The Other Liars

The White House is spinning Scooter Libby’s indictment for systematic lying under oath as an isolated affair.

But the special prosecutor’s probe has made a liar of more than just Libby. Indeed, it’s exposed a far broader pattern of deceit involving almost all the president’s men, starting with the vice president.

"I don’t know Joe Wilson," Dick Cheney told NBC’s Tim Russert after the CIA leak scandal broke in 2003, a denial that echoes Libby’s own before the grand jury. "I have no idea who hired him and it never came [up]."

But notes Libby took of a chat with Cheney just three months earlier put the lie to that story. In their June 12 conversation, Cheney told Libby that Wilson’s wife was employed by the CIA, which had hired former ambassador Wilson in 2002 to check out what turned out to be false rumors that Iraq was trying to buy uranium from Niger.

Wilson soon found himself on the White House enemies list for exposing its prewar distortions. And he says blowing his wife’s cover was a way to get even, while making it look as if his African trip had more to do with nepotism than substance.

It’s not the first time Cheney has peered into the camera and dissembled about Iraq war issues on Russert’s top-rated Sunday show.

In a Dec. 9, 2001, interview, Cheney asserted that a fictional meeting between lead 9/11 hijacker Mohamed Atta and an Iraqi intelligence officer had been "pretty well confirmed." In fact, the Prague meeting had never been confirmed.

Then on Sept. 8, 2002, a skeptical Russert followed up by asking the vice president if the CIA found the Prague rumor credible. "It’s credible," Cheney replied. But in fact, as early as late spring of 2002, well before that statement, the CIA was skeptical that the meeting had taken place. In June 2002, the CIA issued a then-classified report that found the information about the meeting contradictory.

It now turns out that in January 2003 – still a couple of months before the White House launched its invasion of Iraq – the CIA published a then-classified report that said the following: "Some information asserts that Atta met with [Ahmed Khalil Ibrahim Samir] al-Ani [the Iraqi intelligence officer]. But the most reliable reporting to date casts doubt on that possibility."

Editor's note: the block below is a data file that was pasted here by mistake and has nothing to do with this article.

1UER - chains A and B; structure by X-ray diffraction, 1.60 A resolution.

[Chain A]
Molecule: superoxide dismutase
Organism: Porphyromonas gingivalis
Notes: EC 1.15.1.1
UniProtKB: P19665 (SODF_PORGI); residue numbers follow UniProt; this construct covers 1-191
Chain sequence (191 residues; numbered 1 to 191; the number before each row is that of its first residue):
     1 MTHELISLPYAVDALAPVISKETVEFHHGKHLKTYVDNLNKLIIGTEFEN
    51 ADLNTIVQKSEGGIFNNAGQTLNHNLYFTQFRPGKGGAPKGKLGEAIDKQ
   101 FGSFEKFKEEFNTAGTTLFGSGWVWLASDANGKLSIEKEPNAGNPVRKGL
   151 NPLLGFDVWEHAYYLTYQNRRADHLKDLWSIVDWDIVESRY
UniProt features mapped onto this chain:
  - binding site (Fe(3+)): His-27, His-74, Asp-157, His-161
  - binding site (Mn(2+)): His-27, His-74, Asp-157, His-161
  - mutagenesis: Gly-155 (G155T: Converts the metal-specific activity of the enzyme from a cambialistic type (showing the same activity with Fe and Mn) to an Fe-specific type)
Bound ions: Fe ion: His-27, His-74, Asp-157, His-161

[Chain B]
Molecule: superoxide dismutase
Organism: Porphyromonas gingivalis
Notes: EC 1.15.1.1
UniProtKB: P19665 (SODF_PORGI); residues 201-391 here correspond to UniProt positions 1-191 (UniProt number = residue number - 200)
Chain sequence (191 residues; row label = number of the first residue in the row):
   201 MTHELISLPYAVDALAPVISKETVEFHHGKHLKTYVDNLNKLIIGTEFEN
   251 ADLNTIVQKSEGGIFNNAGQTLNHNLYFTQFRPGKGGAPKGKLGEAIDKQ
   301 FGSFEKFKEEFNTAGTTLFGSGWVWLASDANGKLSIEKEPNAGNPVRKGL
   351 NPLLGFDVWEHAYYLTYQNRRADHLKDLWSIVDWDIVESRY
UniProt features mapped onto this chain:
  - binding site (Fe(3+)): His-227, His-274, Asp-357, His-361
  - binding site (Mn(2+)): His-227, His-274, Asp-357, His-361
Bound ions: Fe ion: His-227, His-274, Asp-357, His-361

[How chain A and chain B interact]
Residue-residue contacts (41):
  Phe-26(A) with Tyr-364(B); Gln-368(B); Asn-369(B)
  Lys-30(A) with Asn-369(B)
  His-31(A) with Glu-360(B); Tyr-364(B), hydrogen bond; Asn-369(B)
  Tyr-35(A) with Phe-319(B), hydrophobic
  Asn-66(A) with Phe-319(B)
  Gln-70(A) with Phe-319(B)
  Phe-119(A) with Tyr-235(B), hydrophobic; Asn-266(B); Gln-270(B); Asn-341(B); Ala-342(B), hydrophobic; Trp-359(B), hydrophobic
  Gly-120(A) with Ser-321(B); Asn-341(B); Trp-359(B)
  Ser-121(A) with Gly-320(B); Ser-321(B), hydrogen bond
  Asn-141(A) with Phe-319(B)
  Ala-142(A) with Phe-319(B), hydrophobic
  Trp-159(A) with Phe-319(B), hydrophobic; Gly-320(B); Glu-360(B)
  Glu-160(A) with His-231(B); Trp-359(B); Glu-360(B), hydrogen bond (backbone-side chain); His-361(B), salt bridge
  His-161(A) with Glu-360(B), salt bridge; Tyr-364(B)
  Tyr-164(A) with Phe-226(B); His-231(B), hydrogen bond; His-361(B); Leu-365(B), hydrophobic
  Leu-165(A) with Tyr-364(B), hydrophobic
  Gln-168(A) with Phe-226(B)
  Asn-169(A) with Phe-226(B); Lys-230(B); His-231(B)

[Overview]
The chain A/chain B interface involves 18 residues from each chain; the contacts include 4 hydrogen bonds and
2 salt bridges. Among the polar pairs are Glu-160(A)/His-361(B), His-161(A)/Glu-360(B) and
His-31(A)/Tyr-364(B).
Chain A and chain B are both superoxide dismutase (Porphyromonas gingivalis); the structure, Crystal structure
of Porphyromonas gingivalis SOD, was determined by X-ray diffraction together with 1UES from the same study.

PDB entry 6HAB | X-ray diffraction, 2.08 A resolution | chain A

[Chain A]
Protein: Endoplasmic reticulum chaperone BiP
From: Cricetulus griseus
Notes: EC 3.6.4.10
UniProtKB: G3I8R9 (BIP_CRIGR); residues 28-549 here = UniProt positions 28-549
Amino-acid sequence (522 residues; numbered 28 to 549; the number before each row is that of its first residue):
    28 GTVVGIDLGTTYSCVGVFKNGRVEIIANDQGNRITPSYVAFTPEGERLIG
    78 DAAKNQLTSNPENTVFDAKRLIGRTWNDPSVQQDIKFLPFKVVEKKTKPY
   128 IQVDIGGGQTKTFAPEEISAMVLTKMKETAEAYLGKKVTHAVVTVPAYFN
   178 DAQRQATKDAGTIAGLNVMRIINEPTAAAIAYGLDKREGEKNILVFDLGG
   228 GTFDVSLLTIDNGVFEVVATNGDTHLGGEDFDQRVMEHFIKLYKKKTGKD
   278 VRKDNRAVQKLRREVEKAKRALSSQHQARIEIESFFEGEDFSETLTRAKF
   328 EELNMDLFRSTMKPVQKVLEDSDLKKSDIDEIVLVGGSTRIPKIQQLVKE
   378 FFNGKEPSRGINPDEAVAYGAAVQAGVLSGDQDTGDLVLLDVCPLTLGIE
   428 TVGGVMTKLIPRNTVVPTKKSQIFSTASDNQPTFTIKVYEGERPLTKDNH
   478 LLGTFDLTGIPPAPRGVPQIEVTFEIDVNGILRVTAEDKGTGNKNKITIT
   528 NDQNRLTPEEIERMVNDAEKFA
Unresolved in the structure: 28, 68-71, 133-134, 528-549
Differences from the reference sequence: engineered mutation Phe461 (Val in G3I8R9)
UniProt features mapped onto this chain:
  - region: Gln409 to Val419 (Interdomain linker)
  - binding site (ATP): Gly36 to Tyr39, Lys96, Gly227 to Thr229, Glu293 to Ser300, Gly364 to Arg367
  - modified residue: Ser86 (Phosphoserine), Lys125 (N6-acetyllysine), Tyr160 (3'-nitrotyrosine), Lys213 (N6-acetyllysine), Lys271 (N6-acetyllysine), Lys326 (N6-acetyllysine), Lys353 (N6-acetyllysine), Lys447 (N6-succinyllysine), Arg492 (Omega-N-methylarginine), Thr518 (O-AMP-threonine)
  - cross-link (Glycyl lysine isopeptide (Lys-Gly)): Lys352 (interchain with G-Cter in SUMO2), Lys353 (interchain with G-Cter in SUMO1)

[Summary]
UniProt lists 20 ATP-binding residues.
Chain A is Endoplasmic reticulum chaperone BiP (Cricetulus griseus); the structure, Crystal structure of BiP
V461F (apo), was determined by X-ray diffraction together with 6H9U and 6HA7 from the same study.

So as the CIA was warning in classified briefings circulated to the White House that the most reliable reporting to date casts doubt on the Prague rumor, Cheney was spouting it as fact on the talk shows.

He’s still dissembling over the Prague hoax, only now he’s denying he ever insisted there was much truth to it.

Pat Fitzgerald plans to call Tricky Dick to testify – under oath – in his aide Libby’s trial. Hopefully, he’ll have better luck pulling the truth out of him than Russert did.

Karl Rove: "No." That’s how President Bush’s deputy chief of staff answered an ABC News correspondent when, on Sept. 29, 2003, she asked if he had "any knowledge" of Wilson’s wife or if he’d leaked her name to the press. Of course, he was not truthful in denying it, because we now know he discussed his wife with at least syndicated columnist Bob Novak and Time magazine reporter Matt Cooper months earlier.

And Rove failed to disclose his contact with Cooper to the grand jury in his first appearance. He swore only to a conversation he had with Novak a few days before the pro-Bush columnist unmasked Wilson’s wife. When asked generally if he had conversations with other reporters, he answered, once again, no.

But as it happens, Rove had memorialized his conversation with Cooper in an e-mail he sent to top national security aide Stephen Hadley. Rove swore his phone chat with Cooper had simply slipped his mind. But faced with the e-mail, he quickly regained his memory.

Scott McClellan: Asked in 2003 if Rove was involved in the Wilson scandal – specifically if he’d talked to any reporters about his CIA wife – Bush’s press secretary snapped: "I’ve made it very clear, he was not involved, that there’s no truth to the suggestion that he was."

Pressed, McClellan said he was certain because he had asked Rove himself. "I’ve had conversations with him previously," he said at the same Sept. 29, 2003, White House briefing. "I’m going to leave it at that."

And good thing. He’d done enough lying for one day.

Condi Rice: Another forked-tongued member of the war cabinet, she told reporters quite a fib during a July 11, 2003, press briefing. Asked about Wilson’s famed trip to Niger, in which the ambassador debunked reports of Iraq uranium purchases, Rice stated: "That mission was not known to anybody in the White House."

Really? As early as March 9, 2002, the CIA circulated a memo summarizing Wilson’s inconvenient findings to the White House.

Fabricating stories seems to come naturally to this gang. And the biggest whopper of all was the one Bush himself told on the eve of war: "Saddam Hussein and his weapons are a direct threat to this country [and] to our people."

Looking back, who’s the real threat?